VCU Dance NOW shimmying to Grace Street Theater

Amelia Heymann
Contributing Writer

VCU Dance and Choreography students rehearse for the annual VCU Dance NOW performances featuring students, faculty, and guest choreographers. Photo by Brooke Marsh

A dancer manipulates the mediums of space, time and energy to create their routine.

This is the way Courtney Harris, VCU assistant professor and creative director for VCU Dance NOW, described choreography.

This concept will be brought to life at VCU’s annual Dance NOW performance, which will showcase VCU students dancing to routines choreographed by faculty, as well as pieces by guest choreographers such as Dawn Marie Bazemore and Doug Varone.

This event is a way for VCU professors to showcase their creative work. According to Harris, creativity is just as important to VCU Dance and Choreography as the technical skills.

There will be eight performances, including “The Slender Grace of Water” by associate professor Judith Steel, “Dying/IN” by guest choreographer Bazemore and “This Borrowed Time” by faculty music director Robbie Kinter. Although most of the contributing choreographers are faculty, guest choreographers Varone and Bazemore will be creating routines as well.

Varone is a critically acclaimed choreographer and the founder of Doug Varone and Dancers Company in New York City. From Israel to Japan, Varone’s work has been showcased and commissioned around the world, as well as in the U.S. 

“We’re really honored to have him on campus and also to drop into his work,” Harris said.

Bazemore was the artist in residence for the dance department this past fall semester, a program that allows guest choreographers to teach repertory classes and work with students on performances. She performed as the principal dancer for the dance company Philadanco in Philadelphia for 10 years. Bazemore now teaches modern dance at the Berks Ballet Theatre Conservatory of Dance in Pennsylvania.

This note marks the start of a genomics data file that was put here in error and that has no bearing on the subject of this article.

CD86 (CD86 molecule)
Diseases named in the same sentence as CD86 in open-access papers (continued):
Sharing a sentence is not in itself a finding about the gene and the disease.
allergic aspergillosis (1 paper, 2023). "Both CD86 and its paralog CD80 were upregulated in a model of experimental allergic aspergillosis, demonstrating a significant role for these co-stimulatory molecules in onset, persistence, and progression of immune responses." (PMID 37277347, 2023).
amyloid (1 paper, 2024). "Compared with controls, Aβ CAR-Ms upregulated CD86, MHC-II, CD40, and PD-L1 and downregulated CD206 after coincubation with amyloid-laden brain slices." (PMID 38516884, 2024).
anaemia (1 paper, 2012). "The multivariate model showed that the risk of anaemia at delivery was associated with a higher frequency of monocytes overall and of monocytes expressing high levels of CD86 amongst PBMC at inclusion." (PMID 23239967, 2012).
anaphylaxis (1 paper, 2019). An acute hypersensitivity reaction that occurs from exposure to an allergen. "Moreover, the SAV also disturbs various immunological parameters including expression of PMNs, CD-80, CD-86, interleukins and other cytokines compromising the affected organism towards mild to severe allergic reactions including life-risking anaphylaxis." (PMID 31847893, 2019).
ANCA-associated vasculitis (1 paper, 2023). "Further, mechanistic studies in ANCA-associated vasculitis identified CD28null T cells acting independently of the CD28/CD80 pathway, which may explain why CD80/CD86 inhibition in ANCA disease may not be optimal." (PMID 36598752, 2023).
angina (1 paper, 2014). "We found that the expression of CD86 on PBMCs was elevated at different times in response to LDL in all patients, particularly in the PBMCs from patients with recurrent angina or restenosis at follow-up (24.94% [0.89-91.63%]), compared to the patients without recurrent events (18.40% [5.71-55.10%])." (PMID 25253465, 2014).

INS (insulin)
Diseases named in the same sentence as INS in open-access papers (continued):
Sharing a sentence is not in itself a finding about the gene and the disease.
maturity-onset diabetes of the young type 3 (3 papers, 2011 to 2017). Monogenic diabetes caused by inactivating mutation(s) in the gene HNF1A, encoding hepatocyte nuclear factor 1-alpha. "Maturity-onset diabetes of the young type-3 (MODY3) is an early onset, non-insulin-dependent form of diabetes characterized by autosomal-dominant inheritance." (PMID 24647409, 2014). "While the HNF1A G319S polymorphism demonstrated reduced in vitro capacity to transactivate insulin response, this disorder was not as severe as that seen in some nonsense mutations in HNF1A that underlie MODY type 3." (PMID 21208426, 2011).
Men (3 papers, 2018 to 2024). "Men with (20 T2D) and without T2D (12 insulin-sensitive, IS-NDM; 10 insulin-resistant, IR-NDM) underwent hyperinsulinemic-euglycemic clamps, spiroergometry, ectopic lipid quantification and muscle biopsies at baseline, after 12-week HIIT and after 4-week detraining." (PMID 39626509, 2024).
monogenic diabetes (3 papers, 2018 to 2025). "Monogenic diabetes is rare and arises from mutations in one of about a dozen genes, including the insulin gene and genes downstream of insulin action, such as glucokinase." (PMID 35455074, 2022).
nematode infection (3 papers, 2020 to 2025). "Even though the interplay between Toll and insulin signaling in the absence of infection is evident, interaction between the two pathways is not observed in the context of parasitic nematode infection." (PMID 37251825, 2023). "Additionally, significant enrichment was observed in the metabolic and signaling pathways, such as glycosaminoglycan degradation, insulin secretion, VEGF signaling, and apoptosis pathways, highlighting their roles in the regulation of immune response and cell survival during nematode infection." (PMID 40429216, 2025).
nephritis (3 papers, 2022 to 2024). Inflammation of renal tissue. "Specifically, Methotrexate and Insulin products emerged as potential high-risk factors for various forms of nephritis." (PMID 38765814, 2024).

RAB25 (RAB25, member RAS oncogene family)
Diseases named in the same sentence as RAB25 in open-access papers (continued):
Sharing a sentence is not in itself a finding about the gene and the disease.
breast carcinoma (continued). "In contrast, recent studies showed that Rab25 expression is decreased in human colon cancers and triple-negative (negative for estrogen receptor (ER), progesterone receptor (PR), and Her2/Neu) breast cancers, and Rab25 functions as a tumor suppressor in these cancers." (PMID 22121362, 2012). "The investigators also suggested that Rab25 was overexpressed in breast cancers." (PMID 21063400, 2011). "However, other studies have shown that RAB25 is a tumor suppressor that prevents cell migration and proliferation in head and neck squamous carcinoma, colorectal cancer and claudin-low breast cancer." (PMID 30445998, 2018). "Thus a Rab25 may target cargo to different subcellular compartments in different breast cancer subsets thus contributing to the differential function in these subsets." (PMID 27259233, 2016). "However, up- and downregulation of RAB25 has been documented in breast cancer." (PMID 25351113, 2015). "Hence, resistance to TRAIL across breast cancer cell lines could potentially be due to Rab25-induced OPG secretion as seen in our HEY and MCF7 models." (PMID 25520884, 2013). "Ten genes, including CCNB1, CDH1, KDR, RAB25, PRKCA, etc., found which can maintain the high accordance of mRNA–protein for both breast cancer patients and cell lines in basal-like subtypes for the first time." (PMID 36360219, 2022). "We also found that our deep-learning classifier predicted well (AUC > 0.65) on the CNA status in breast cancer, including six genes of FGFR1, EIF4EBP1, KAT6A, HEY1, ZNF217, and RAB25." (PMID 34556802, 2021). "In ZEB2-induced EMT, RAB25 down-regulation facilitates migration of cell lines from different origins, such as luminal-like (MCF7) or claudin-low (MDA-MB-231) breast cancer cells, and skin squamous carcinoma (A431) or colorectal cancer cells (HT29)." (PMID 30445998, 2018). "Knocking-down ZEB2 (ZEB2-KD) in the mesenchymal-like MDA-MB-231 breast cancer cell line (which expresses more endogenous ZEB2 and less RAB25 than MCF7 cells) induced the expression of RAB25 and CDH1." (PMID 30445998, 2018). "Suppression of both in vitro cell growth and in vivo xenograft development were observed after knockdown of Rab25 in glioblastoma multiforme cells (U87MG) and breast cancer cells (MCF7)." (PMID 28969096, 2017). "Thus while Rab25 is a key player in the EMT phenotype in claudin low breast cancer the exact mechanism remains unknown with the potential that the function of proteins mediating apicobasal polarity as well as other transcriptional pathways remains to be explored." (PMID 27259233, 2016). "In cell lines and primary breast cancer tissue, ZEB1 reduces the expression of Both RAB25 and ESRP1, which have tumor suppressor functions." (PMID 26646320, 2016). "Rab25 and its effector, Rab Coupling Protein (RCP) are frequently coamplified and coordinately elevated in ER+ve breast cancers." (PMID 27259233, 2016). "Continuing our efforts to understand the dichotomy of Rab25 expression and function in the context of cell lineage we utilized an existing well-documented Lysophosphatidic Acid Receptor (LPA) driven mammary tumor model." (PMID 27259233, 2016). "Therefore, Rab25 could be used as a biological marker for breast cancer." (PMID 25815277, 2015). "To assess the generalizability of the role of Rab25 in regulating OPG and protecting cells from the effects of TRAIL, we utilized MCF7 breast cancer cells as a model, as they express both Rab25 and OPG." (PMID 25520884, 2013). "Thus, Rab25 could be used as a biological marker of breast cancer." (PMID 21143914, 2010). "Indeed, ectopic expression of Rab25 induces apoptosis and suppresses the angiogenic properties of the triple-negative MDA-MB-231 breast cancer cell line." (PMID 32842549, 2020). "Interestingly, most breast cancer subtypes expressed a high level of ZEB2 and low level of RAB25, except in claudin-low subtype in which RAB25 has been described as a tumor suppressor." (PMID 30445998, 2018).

Harris said many of the dance pieces that will be shown have more abstract ideas and themes rather than a set narrative with characters. Some dance pieces may have more apparent themes than others. Doug Varone’s piece, titled “DEMOCRACY,” explores how the U.S. government system sometimes fails.

“It’s not necessarily showing a pie in the sky example of democracy,” Harris said, “but shows how it isn’t always working in our culture.”

Varone’s piece uses blocky movements and harsh music to get its point across.

Harris said dance can be analyzed like text, certain movements have specific connotations. One knows to shake a hand when it is extended to them, simply due to the meaning of the gesture. Therefore, Harris said, if you see a repetitive movement in a dance performance, the choreography is probably trying to use it to get a point across.

Harris said with these pieces with deeper themes, the audience is encouraged to “experience what they experience and feel what they feel.”

Most performances have themes and motifs, but others are simply meant to be, as Harris said, “movement for movement’s sake.”

A piece that will give a clear example of this is “Diamonds in the Water” by Melanie Richards. Harris said it’s not meant to express any specific ideas, it’s simply meant to be enjoyed.

If you’d like to perform in VCU Dance NOW next year the last two auditions for the 2015-2016 performance will be held on Feb. 20 and 27. The auditions are restricted to students in the dance department. For more information on the application and audition process visit

The event will take place from Feb. 19 to 21, at 8 p.m. in the Grace Street Theater with an additional 2 p.m. Saturday matinee. Tickets will be $20 general admission and $15 for students with a valid ID.

Be the first to comment

Leave a Reply